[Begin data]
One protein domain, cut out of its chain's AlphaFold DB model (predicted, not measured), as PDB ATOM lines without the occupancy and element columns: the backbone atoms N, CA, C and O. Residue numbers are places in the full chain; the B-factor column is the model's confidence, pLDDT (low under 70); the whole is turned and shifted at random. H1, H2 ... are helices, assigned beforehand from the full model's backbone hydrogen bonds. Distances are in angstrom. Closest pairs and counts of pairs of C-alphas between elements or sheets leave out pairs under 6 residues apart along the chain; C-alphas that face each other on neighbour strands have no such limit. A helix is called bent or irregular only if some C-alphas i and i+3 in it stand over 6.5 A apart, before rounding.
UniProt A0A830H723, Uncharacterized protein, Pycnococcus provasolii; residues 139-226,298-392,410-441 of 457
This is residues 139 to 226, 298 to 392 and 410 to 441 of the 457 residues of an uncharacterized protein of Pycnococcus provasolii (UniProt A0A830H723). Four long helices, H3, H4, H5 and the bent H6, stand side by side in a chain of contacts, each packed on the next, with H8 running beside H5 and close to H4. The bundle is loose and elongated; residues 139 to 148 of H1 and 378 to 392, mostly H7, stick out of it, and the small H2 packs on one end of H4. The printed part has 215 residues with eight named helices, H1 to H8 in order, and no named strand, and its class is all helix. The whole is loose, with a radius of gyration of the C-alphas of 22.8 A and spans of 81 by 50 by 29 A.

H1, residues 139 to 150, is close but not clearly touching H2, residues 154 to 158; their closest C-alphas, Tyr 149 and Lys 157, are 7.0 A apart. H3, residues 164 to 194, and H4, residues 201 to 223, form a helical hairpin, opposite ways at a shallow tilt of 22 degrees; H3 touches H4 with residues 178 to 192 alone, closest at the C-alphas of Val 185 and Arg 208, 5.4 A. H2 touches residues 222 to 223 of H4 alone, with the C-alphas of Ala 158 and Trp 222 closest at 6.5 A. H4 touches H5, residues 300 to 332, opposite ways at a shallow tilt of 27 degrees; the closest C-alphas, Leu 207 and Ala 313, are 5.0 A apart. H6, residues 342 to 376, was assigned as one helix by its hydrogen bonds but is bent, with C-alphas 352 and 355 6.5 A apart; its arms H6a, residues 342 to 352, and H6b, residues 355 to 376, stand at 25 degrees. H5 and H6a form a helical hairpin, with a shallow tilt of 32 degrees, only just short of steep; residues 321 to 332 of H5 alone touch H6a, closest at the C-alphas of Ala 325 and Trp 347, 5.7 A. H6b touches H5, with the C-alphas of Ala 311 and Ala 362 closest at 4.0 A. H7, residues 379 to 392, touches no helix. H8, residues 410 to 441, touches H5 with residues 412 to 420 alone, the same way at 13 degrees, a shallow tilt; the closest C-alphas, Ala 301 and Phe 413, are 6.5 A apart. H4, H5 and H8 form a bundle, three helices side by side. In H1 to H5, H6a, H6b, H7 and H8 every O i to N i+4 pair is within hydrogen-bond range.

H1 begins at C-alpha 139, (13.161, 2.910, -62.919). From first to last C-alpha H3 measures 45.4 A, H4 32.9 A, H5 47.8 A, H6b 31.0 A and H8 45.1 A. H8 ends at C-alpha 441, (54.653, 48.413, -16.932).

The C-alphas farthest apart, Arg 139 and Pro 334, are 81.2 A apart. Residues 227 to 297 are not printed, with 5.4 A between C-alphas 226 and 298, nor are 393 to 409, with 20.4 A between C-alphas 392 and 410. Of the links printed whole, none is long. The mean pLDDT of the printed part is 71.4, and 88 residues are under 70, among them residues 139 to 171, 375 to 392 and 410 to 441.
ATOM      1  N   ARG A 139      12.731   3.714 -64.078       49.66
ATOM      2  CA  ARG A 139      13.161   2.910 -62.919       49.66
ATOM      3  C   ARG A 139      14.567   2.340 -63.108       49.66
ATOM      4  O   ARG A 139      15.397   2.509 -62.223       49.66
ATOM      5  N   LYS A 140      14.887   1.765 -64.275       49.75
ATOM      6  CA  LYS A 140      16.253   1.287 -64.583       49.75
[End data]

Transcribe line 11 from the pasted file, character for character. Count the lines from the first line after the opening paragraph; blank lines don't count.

ATOM      6  CA  LYS A 140      16.253   1.287 -64.583       49.75